Bank management reviews the loan portfolio on a quarterly basis using a defined, consistently applied process in order to make appropriate and timely adjustments to the ALL.  When information confirms all or part of specific loans to be uncollectible, these amounts are promptly charged off against the ALL.
The allowance for loan losses is based on estimates, and actual losses will vary from current estimates.  Management believes that the granularity of the homogeneous pools and the related historical loss ratios and other qualitative factors, as well as the consistency in the application of assumptions, result in an ALL that is representative of the risk found in the components of the portfolio at any given date.
The following tables summarize the primary segments of the ALL, segregated into the amount required for loans individually evaluated for impairment and the amount required for loans collectively evaluated for impairment as of September 30, 2016
(Dollars in thousands)
 
Commercial
 
Residential
 
Home
Equity
 
Consumer
 
Total
ALL balance June 30, 2016
 
$
6,956

 
$
1,011

 
$
758

 
$
366

 
$
9,091

Charge-offs
 
(768
)
 

 

 
(250
)
 
(1,018
)
Recoveries
 
1

 
1

 

 

 
2

Provision
 
967

 
11

 
2

 
95

 
1,075

ALL balance September 30, 2016
 
$
7,156

 
$
1,023

 
$
760

 
$
211

 
$
9,150

(Dollars in thousands)
 
Commercial
 
Residential
 
Home
Equity
 
Consumer
 
Total
ALL balance December 31, 2015
 
$
6,066

 
$
1,095

 
$
715

 
$
130

 
$
8,006

Charge-offs
 
(1,448
)
 
(124
)
 

 
(272
)
 
(1,844
)
Recoveries
 
3

 
2

 
7

 
1

 
13

Provision
 
2,535

 
50

 
38

 
352

 
2,975

ALL balance September 30, 2016
 
$
7,156

 
$
1,023

 
$
760

 
$
211

 
$
9,150

Individually evaluated for impairment
 
$
1,288

 
$
38

 
$

 
$
20

 
$
1,346

Collectively evaluated for impairment
 
$
5,868

 
$
985

 
$
760

 
$
191

 
$
7,804

The following table summarizes the primary segments of the Company loan portfolio as of September 30, 2016:
(Dollars in thousands)
 
Commercial
 
Residential
 
Home Equity
 
Consumer
 
Total
Individually evaluated for impairment
 
$
10,922

 
$
673

 
$
51

 
$
141

 
$
11,787

Collectively evaluated for impairment
 
739,122

 
242,814

 
67,788

 
14,562

 
1,064,286

Total Loans
 
$
750,044

 
$
243,487

 
$
67,839

 
$
14,703

 
$
1,076,073


13

Table of Contents

The following tables summarize the primary segments of the ALL, segregated into the amount required for loans individually evaluated for impairment and the amount required for loans collectively evaluated for impairment as of September 30, 2015:
(Dollars in thousands)
 
Commercial
 
Residential
 
Home
Equity
 
Consumer
 
Total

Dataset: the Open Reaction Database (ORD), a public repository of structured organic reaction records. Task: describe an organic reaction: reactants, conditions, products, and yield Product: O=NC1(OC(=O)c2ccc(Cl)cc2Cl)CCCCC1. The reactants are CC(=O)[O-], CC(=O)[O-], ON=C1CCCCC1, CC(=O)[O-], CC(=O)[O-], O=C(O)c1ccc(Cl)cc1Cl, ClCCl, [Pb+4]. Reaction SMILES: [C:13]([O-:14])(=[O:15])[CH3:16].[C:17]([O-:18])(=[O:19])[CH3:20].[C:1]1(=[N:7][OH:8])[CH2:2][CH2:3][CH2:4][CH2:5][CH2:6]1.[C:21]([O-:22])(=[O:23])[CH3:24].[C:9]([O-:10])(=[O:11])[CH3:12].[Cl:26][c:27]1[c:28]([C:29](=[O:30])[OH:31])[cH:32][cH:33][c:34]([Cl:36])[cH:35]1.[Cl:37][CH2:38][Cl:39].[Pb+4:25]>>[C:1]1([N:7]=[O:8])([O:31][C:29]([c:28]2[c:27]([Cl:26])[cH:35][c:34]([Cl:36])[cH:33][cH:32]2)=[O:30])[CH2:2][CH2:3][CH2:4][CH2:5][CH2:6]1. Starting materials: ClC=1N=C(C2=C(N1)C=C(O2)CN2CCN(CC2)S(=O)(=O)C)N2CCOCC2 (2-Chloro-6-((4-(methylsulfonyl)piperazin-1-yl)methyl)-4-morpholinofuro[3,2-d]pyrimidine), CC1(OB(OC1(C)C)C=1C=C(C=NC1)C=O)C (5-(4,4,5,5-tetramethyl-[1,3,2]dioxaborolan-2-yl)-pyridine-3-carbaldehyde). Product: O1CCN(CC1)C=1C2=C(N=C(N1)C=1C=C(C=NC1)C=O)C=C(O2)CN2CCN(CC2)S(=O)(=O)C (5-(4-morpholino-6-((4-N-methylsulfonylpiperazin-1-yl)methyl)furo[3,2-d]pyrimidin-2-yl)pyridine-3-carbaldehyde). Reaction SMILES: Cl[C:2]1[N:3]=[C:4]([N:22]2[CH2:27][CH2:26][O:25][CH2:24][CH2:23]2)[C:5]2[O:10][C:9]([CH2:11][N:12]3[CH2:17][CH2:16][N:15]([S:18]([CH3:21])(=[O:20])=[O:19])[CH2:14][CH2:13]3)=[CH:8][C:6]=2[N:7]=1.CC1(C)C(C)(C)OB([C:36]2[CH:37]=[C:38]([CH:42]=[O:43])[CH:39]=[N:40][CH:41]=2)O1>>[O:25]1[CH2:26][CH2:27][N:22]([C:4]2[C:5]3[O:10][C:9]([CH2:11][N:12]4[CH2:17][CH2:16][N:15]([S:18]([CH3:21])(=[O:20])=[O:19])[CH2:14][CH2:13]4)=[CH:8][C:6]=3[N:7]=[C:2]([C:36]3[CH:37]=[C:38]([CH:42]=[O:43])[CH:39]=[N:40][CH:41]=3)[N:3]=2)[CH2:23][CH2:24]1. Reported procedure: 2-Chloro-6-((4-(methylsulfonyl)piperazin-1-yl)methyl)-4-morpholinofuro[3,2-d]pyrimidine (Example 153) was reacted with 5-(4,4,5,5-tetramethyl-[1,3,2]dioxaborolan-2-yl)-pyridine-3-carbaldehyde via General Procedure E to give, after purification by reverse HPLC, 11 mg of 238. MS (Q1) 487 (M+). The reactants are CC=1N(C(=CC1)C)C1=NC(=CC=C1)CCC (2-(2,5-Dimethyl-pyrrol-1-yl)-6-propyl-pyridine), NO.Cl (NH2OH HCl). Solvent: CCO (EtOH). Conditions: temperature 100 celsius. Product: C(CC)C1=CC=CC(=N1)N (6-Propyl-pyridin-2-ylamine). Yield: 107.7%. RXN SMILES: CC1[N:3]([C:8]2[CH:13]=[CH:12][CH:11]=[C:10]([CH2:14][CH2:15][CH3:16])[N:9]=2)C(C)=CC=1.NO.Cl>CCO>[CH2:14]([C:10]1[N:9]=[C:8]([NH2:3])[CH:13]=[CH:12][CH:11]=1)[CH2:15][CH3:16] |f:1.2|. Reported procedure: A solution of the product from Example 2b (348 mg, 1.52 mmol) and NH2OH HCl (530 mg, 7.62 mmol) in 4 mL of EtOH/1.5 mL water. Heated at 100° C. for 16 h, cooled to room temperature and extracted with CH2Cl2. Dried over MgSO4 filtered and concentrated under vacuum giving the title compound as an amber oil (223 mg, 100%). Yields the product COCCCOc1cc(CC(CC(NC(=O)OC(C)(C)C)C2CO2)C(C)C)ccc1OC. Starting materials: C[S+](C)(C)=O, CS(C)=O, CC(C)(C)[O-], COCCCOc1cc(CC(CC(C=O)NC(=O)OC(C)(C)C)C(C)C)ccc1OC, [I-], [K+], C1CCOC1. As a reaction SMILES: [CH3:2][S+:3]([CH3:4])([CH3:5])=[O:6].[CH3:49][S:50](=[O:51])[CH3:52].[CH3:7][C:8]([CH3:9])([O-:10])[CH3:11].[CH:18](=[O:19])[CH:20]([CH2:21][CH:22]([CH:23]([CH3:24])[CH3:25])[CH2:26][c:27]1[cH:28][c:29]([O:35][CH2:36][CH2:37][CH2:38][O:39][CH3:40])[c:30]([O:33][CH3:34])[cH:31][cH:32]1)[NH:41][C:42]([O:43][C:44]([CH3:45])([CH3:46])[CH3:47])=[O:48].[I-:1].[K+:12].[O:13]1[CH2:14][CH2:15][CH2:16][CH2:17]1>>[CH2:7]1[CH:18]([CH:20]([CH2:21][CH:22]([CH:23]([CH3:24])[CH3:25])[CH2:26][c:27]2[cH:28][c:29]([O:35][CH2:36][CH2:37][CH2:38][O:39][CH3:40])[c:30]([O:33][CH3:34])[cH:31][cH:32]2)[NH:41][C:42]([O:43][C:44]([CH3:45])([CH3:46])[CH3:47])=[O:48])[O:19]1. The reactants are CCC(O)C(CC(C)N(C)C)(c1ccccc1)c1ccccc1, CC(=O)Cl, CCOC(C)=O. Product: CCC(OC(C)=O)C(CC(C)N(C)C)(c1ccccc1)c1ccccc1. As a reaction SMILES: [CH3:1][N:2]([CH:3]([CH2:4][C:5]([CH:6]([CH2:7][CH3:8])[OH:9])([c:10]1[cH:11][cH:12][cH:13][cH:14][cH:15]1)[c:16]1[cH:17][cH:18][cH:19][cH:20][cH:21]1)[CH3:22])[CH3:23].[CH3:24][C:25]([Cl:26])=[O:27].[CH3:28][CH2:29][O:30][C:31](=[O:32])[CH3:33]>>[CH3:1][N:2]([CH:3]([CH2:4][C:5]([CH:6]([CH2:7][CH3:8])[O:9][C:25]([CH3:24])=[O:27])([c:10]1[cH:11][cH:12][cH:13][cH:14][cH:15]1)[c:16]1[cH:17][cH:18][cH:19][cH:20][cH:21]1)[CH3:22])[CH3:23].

ALL balance June 30, 2015
 
$
5,201

 
$
1,018

 
$
632

 
$
196

 
$
7,047

Charge-offs
 
(299
)
 

 

 
(5
)
 
(304
)
Recoveries
 

 

 

 
9

 
9

Provision
 
515

 
101

 
78

 
(58
)
 
636

ALL balance September 30, 2015
 
$
5,417

 
$
1,119

 
$
710

 
$
142

 
$
7,388

(Dollars in thousands)
 
Commercial
 
Residential
 
Home
Equity
 
Consumer
 
Total
ALL balance December 31, 2014
 
$
4,363

 
$
962

 
$
691

 
$
207

 
$
6,223

Charge-offs
 
(708
)
 
(14
)
 

 
(5
)
 
(727
)
Recoveries
 
21

 
1

 
1

 
13

 
36

Provision
 
1,741

 
170

 
18

 
(73
)
 
1,856

ALL balance September 30, 2015
 
$
5,417

 
$
1,119

 
$
710

 
$
142

 
$
7,388

Individually evaluated for impairment
 
$
595

 
$
301

 
$
28

 
$
6

 
$
930

Collectively evaluated for impairment
 
$
4,822

 
$
818

 
$
682

 
$
136

 
$
6,458

The following table summarizes the primary segments of the Company loan portfolio as of September 30, 2015:
(Dollars in thousands)
 
Commercial
 
Residential
 
Equity
 
Consumer
 
Total
Individually evaluated for impairment
 
$
12,036

 
$
849

 
$
28

 
$
6

 
$
12,919

Collectively evaluated for impairment
 
687,623

 
210,997

 
65,617

 
17,677

 
981,914

Total Loans
 
$
699,659

 
$
211,846

 
$
65,645

 
$
17,683

 
$
994,833

Loans are considered to be impaired when, based on current information and events, it is probable that the Company will be unable to collect the scheduled payments of principal or interest when due according to the contractual terms of the loan agreement.  Factors considered by management in evaluating impairment include current risk grade payment status and the probability of collecting scheduled principal and interest payments when due.  Management determines the significance of payment delays and payment shortfalls on a case-by-case basis, taking into consideration all of the circumstances surrounding the loan and the borrower, including the length of the delay, the reasons for the delay, the borrower’s prior payment record, and the amount of the shortfall in relation to the principal and interest owed.  The Company also separately evaluates individual consumer loans for impairment. The Chief Credit Officer identifies these loans individually by monitoring the delinquency status of the Bank’s portfolio. Once identified, the Bank’s ongoing communications with the borrower allow Management to evaluate the significance of the payment delays and the circumstances surrounding the loan and the borrower.